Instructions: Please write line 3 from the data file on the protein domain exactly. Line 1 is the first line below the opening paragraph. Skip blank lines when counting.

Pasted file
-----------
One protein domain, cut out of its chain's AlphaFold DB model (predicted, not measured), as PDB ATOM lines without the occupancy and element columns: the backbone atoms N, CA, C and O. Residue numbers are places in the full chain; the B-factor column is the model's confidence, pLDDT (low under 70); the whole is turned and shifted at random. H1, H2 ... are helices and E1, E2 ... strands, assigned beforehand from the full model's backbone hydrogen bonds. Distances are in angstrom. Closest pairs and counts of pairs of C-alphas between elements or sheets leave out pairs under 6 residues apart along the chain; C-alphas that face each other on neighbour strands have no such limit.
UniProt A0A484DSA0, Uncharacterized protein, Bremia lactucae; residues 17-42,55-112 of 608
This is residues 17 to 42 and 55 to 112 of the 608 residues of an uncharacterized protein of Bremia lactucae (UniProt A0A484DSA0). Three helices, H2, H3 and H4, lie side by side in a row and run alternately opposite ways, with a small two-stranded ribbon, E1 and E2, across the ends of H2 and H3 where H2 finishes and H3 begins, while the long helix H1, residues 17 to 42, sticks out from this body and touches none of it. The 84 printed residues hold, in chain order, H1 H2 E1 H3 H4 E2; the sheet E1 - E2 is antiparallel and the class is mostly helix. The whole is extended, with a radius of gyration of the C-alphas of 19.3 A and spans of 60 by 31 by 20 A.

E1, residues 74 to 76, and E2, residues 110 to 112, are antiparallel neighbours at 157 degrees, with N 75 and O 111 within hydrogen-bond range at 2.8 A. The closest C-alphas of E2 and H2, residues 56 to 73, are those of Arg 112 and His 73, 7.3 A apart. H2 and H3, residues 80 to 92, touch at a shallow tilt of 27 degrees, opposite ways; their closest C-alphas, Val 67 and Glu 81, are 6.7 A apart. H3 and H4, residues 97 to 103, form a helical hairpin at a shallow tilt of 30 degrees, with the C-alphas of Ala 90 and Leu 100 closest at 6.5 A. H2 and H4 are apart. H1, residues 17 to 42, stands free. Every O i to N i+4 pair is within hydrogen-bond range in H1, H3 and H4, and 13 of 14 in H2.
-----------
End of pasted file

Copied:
E1, residues 74 to 76, and E2, residues 110 to 112, are antiparallel neighbours at 157 degrees, with N 75 and O 111 within hydrogen-bond range at 2.8 A. The closest C-alphas of E2 and H2, residues 56 to 73, are those of Arg 112 and His 73, 7.3 A apart. H2 and H3, residues 80 to 92, touch at a shallow tilt of 27 degrees, opposite ways; their closest C-alphas, Val 67 and Glu 81, are 6.7 A apart. H3 and H4, residues 97 to 103, form a helical hairpin at a shallow tilt of 30 degrees, with the C-alphas of Ala 90 and Leu 100 closest at 6.5 A. H2 and H4 are apart. H1, residues 17 to 42, stands free. Every O i to N i+4 pair is within hydrogen-bond range in H1, H3 and H4, and 13 of 14 in H2.